F.A.M.E. – Laine Himmelmann

Faces of Metro EDGE (F.A.M.E. for short) is a quick interview where we introduce you to fellow EDGErs and give you a glimpse into their professional lives and personalities. Laine has been a member of Metro EDGE since 2014. Reach out and say hi!

Where do you currently work, how long have you been there, and what do you do?

Currently, I am the Development Director for Habitat for Humanity of Greater Sacramento where I oversee the organization’s fundraising ($1.8 million in annual financial donations and $1.1 million in annual in-kind donations), volunteer program (2,500 volunteers a year), and public relations, communications, marketing, and media engagement with local and national media. Next October I’ll celebrate my tenth year with Habitat! 

Prior to that?

While I was attending university, I worked two jobs:  a work study job at The American Red Cross (for experience) and the other was a waitress job  (to support myself). Right after I graduated, I started working at Habitat in a position similar to a glorified receptionist. My first year at Habitat, I had to wait tables after work to make ends meet, but I fell in love with their mission and that love has continued to be the driving force all these years through a variety of roles.

What is your educational background?

I graduated from Gonzaga University with an English degree and a public relations minor. I chose PR as my minor to make my mother happy as she was not quite sure how I’d ever find work with an English degree. 

What is the best part of your job?

When I started at Habitat, I used to tell my mother that I could never fundraise because I didn’t want to ask people for money (she laughs about that now by the way). Now, I don’t think of what I do as asking people or companies for money, because my job is more about connecting. At the end of the day, everyone wants the opportunity to be a part of something greater than themselves: to make a difference and do something that makes them feel proud. I take great pride in every house we build or preserve, every neighborhood we revitalize, and every life we change through shelter because I get to see the direct part I played in helping make those things possible. It’s my job to make sure others have the access and opportunity to feel that pride as well.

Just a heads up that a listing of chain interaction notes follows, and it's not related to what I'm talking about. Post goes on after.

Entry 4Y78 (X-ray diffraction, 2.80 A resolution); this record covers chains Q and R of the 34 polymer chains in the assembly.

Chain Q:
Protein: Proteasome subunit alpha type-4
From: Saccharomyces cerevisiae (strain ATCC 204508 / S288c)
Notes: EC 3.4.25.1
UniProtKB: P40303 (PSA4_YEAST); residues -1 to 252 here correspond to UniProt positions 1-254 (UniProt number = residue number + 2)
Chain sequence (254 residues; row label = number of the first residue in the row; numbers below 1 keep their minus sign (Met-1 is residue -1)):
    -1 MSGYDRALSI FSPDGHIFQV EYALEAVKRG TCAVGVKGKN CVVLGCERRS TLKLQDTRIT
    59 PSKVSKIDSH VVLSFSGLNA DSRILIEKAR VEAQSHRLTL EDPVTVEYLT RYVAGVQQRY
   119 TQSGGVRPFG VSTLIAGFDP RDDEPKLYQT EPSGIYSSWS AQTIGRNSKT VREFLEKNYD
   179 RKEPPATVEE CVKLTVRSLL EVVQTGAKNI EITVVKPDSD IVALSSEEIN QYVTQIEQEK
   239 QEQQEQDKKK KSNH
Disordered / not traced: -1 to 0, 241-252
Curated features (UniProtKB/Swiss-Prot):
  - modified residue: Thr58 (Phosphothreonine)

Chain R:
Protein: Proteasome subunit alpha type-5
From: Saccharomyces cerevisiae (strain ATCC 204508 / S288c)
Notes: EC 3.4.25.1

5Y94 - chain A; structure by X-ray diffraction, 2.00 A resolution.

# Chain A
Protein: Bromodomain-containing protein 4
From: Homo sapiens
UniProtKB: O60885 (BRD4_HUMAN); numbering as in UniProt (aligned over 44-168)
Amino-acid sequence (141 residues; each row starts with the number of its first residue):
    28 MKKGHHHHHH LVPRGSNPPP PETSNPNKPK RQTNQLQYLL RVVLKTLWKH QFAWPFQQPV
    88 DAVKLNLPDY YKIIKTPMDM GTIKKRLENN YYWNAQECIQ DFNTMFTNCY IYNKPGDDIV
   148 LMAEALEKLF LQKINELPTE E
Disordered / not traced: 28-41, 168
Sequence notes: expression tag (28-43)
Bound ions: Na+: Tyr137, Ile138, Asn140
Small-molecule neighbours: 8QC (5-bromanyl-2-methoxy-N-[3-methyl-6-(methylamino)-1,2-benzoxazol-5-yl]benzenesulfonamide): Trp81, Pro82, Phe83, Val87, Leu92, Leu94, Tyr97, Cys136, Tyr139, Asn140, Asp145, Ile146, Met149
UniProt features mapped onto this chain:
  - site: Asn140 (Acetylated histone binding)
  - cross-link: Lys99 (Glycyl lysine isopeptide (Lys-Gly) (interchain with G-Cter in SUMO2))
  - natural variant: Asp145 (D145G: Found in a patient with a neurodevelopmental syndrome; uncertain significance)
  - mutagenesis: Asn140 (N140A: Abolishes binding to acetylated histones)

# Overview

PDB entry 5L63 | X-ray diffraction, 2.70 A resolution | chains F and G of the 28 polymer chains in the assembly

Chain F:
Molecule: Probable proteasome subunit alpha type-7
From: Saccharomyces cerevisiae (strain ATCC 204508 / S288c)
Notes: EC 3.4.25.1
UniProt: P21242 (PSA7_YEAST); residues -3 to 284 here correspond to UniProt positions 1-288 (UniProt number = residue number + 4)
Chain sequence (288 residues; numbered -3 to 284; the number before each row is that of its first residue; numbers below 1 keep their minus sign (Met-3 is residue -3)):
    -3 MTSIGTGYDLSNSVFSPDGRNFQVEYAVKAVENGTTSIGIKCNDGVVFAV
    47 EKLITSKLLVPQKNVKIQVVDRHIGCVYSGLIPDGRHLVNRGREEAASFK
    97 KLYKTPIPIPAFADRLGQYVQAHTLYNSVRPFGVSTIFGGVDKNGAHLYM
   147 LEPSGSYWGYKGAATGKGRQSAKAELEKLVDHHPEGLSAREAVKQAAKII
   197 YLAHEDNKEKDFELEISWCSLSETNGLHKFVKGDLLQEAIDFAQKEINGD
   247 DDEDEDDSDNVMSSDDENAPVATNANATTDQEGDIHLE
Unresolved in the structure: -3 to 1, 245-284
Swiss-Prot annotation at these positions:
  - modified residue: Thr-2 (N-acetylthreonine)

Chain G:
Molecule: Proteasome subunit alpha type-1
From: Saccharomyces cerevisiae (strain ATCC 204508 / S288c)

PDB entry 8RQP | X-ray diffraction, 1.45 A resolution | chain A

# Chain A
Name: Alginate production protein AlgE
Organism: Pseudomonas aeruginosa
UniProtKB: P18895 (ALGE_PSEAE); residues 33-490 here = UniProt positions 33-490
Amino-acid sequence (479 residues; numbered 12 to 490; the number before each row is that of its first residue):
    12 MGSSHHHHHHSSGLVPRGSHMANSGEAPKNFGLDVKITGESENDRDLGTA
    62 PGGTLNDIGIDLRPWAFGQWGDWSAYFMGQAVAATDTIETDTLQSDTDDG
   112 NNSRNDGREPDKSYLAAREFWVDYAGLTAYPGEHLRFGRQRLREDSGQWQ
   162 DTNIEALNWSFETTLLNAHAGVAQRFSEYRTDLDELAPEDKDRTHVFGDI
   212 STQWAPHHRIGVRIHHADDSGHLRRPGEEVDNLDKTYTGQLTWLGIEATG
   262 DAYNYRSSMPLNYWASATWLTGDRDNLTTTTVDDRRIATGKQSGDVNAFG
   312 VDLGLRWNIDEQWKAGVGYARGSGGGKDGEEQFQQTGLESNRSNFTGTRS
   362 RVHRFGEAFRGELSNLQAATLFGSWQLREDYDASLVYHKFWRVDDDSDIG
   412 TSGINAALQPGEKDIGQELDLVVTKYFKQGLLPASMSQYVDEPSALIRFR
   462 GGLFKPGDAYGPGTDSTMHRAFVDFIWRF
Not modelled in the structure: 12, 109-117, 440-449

What do you love about living in Sacramento?

The people. Sacramento is such a “rising tide lifts all boats” kind of town and I feel blessed to live and work in a community that is so close-knit and supports one another so enthusiastically without hesitation.  

What is one thing that might surprise people about you? 

This question is a toughie because I feel like I’m a pretty open book, but here’s a weird story for you. When I was little I had a pet goat named Barkley. He was awful and used to chase me around while my parents were building our house in Clarksburg. I started to have nightmares about “the big ornery goat” to the extent that my mom took the label off our hairspray and called it “big ornery goat spray” and would spray every crevice of my room to keep the “big ornery goat” away. Some kids are scared of monsters, for me it was “the big ornery goat.”

When you aren't in the office, where can we find you?

I love to travel,  but when I was in university, my family wasn’t in a position where we could afford to have me study abroad. Since I’ve started working, I’ve made it a priority to save up airline miles and vacation time whenever I can so I can go somewhere once a year where I use my passport. In the past 6 years I’ve been to nearly 20 countries.  

What advice can you offer a young professional looking for a similar job/career path as you?

When I was first offered the job at Habitat I was also offered a job as a part-time bank teller. The bank teller role paid more, but I decided (against my mother’s urgings) to go with the lesser paying job at Habitat because I felt like there was more opportunity at Habitat for me to be impactful. I had to wait tables after work my first year and there was A LOT of grunt work. Honestly, there were times when things were really challenging, but the mission and the people kept me going. If you’re looking to get involved in nonprofit, talk to people in the nonprofit field about their journey and find something that you’re REALLY passionate about. Most of the success I’ve had in my career hasn’t been a result of direct intention, but rather the result of earnest and steadfast belief in the impact of what Habitat does, sharing about it, and wanting others to have the opportunity to be a part of it too.  

How has Metro EDGE enhanced your resume?

As a young professional and a young manager, being a part of Metro EDGE has given me such a community of support in so many ways. The connections I’ve made and the things I’ve learned through EDGE have helped provide me with confidence and resources to do many things that would’ve felt beyond my reach on my own. I’m very grateful and proud to call myself a Metro EDGE member and advocate.  

Know an EDGEr who would be perfect to feature for F.A.M.E.? Nominate them by emailing Gina McLaughlin, Communications Committee member.